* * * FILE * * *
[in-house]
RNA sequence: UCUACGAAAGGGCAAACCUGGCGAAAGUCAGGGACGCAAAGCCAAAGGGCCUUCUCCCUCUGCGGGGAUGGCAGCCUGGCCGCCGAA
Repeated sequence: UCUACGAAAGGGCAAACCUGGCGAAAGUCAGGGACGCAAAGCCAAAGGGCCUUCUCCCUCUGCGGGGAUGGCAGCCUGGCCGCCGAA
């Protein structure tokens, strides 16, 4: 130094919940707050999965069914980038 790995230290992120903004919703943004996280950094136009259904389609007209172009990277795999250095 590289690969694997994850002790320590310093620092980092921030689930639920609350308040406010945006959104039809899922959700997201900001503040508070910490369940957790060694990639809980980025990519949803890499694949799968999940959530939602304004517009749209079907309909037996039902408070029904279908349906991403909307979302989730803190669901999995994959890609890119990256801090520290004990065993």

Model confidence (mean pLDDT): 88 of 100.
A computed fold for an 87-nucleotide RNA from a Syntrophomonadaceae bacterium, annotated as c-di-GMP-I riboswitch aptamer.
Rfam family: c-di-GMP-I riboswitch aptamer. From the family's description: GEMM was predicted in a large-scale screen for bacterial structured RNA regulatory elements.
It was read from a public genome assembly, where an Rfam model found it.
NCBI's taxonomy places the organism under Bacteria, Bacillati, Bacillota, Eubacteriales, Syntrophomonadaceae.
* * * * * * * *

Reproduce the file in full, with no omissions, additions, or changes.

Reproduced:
[in-house]
RNA sequence: UCUACGAAAGGGCAAACCUGGCGAAAGUCAGGGACGCAAAGCCAAAGGGCCUUCUCCCUCUGCGGGGAUGGCAGCCUGGCCGCCGAA
Repeated sequence: UCUACGAAAGGGCAAACCUGGCGAAAGUCAGGGACGCAAAGCCAAAGGGCCUUCUCCCUCUGCGGGGAUGGCAGCCUGGCCGCCGAA
């Protein structure tokens, strides 16, 4: 130094919940707050999965069914980038 790995230290992120903004919703943004996280950094136009259904389609007209172009990277795999250095 590289690969694997994850002790320590310093620092980092921030689930639920609350308040406010945006959104039809899922959700997201900001503040508070910490369940957790060694990639809980980025990519949803890499694949799968999940959530939602304004517009749209079907309909037996039902408070029904279908349906991403909307979302989730803190669901999995994959890609890119990256801090520290004990065993």

Model confidence (mean pLDDT): 88 of 100.
A computed fold for an 87-nucleotide RNA from a Syntrophomonadaceae bacterium, annotated as c-di-GMP-I riboswitch aptamer.
Rfam family: c-di-GMP-I riboswitch aptamer. From the family's description: GEMM was predicted in a large-scale screen for bacterial structured RNA regulatory elements.
It was read from a public genome assembly, where an Rfam model found it.
NCBI's taxonomy places the organism under Bacteria, Bacillati, Bacillota, Eubacteriales, Syntrophomonadaceae.